Why fight it? Why discredit a top resource for buyers, sellers, homeowners, etc? Here are a couple of reasons there is some general push-back:

Home Value

Oh boy, here we go. A potential seller takes a look at the estimate Zillow gives them and they are blown away by the equity they have gained in the last couple years. They are so excited and feel they could make a great profit. There is a feeling of anticipation that they will finally have the opportunity to upgrade to the home of their dreams with the proceeds of the sale of their home. They contact their Realtor to list the home.Stop crying about zillow

Now the Realtor (the real-life expert) has an opportunity to showcase their expertise in the market. There is a bit of a let down because of a difference in opinion of home value between the Realtor and the Zillow estimate. But that’s okay. This is where the opportunity lies. The Realtor is able to tactfully explain how homes in the area that are similar to the seller’s home have sold. This is where the Realtor gets to roll their sleeves up and use the facts.

Fair market value is an opinion. Zillow uses formulas to come up with values which are beyond my pay grade, but that doesn’t mean they are going to be accurate. Let’s be real here. If Zillow was right, there would be no need for an appraiser. And even if a buyer is willing to pay a certain price for a home, the appraiser may still come back and give a different opinion of fair market value. Even more interesting, a different appraiser can come up with a different value than the original appraiser.

Why? Value is an opinion! An opinion of how different factors like age, amenities, condition, location, and size can impact the value of a home. Another huge factor is which comparables (recent sales of similar homes within a reasonable distance from the subject property) to use on the appraisal report. When selecting the comps the appraiser is responsible for finding and using the sales of properties that are most similar to the subject property (the home that is being sold). If the appraisal comes in lower than the agreed upon purchase price the buyer will either have to put more down (depending on the loan program, and how much they were originally putting down) or the purchase price will need to be renegotiated between the buyer and seller.

The estimate of value on Zillow is simply a starting point. It’s on the local experts to be effective communicators on their market, not Zillow-bashers.

Pre-approval

A hopeful home buyer can get a pre-approval in minutes on Zillow. The system will ask for general info and pop out a thumbs up or thumbs down so that the consumer can get an idea of where they stand.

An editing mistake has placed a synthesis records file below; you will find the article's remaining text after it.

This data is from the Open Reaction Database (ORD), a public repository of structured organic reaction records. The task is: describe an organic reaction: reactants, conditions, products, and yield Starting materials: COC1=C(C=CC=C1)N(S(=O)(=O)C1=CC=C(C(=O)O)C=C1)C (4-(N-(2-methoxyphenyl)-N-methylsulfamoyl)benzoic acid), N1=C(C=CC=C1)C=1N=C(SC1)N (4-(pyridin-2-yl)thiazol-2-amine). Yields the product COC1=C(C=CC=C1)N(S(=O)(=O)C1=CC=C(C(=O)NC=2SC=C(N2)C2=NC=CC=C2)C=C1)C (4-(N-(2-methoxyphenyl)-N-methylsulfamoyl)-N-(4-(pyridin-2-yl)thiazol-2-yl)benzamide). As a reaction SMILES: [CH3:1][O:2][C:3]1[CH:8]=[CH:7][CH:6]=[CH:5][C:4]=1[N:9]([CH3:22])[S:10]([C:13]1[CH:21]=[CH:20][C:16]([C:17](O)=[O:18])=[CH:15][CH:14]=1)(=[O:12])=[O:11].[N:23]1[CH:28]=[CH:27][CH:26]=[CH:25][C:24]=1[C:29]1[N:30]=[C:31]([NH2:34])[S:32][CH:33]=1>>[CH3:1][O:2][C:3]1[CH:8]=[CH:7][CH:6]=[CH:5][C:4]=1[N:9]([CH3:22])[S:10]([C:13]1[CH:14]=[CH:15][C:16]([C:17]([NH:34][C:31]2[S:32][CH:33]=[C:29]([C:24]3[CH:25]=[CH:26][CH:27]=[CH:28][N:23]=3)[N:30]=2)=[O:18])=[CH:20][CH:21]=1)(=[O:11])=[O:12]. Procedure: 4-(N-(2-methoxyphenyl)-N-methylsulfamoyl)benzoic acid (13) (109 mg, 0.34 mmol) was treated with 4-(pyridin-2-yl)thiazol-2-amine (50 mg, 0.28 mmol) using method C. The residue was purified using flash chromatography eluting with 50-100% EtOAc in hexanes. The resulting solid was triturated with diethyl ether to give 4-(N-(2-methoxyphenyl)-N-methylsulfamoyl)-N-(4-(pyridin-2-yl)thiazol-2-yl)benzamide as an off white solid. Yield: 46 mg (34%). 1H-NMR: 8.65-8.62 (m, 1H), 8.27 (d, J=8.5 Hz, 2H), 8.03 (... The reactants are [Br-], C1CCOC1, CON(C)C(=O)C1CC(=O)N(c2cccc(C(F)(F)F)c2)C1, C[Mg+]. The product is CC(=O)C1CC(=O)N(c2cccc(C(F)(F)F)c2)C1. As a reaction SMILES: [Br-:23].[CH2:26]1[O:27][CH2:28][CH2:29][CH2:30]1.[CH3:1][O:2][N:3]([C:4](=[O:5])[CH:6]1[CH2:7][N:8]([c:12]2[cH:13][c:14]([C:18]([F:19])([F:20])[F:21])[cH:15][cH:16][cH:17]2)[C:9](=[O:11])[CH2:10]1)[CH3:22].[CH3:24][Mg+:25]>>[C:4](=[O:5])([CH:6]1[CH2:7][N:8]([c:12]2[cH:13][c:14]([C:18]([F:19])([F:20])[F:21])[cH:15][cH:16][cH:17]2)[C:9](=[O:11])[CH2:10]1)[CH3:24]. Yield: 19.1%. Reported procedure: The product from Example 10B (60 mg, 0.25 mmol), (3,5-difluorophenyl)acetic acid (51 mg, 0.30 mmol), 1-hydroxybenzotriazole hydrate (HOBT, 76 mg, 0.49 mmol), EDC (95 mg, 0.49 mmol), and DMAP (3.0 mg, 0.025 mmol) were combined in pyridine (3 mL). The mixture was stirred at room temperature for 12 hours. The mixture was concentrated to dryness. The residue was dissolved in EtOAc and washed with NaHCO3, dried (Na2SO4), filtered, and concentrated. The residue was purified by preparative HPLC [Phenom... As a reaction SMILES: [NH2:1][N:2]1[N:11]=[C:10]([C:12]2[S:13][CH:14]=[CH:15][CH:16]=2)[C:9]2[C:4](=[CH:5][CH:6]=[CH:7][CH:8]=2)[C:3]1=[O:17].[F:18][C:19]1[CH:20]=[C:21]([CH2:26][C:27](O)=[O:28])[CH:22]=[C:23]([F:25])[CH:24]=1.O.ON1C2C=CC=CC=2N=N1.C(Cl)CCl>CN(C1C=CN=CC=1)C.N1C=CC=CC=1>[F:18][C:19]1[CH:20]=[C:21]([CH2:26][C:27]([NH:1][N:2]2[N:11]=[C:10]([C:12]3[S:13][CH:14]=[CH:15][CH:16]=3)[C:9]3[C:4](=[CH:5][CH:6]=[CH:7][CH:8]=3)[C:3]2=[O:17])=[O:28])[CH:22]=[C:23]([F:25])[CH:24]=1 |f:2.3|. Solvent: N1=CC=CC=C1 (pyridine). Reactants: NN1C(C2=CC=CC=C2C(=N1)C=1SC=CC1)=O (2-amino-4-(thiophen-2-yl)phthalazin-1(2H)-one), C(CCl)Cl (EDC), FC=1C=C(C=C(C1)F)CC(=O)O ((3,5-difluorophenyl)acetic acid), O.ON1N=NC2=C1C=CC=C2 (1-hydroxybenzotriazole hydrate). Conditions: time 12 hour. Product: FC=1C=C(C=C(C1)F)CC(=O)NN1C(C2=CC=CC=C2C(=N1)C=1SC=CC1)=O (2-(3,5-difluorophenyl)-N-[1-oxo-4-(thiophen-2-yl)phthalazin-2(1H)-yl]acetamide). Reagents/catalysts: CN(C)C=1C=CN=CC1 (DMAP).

The only problem is that there are so many factors that go into a mortgage approval which require an in-depth evaluation of a borrower, and their current circumstances. These instant pre-approvals go against everything I stand for when it comes to setting proper expectations for a home buyer. However, it does give them a place to start. Yes there are disclosures below it that pretty much state nothing is for sure until you talk to your lender, but that is likely to be overlooked because they already see they’re “good-to-go”.

Again, it’s just a starting point. For a true understanding of where you stand, contact your local loan officer. If you did happen to get a thumbs down, and don’t meet typical mortgage standards, here is a great solution.

So why do people use it?

Well first of all, have you seen the Zillow commercials?

The emotion involved in the home buying process is beautifully expressed in their marketing efforts. Their app is easy to use. Not happy home love only can you find upcoming open houses, but also previous tax info, neighborhood trends, estimated payment, etc. You can save the properties you like, and keep browsing. It’s very user-friendly. Are there other websites that offer the same or similar features? Sure, but I promise you they do not have the online visibility and recognition that Zillow has.

There is an advice section on the website where anyone can ask any question pertaining to home ownership. Consumers ask, experts answer. This is awesome because people are able to discuss private matters without having to give out their personal information. This is a huge win for consumers because they can protect their pride, get their questions answered, and not have to deal with a pushy salesperson. It’s a win/win for everyone.

There are some “experts” on these advice forums that really have no business giving advice, but that’s okay too! The consumer is able to weed through the responses, and decide for themselves who is the most credible resource for their particular situation. At that point they can contact the expert through their Zillow profile. Voila, the referral process begins. Best part? It’s free! Now you have two people connecting who may otherwise would not have crossed paths.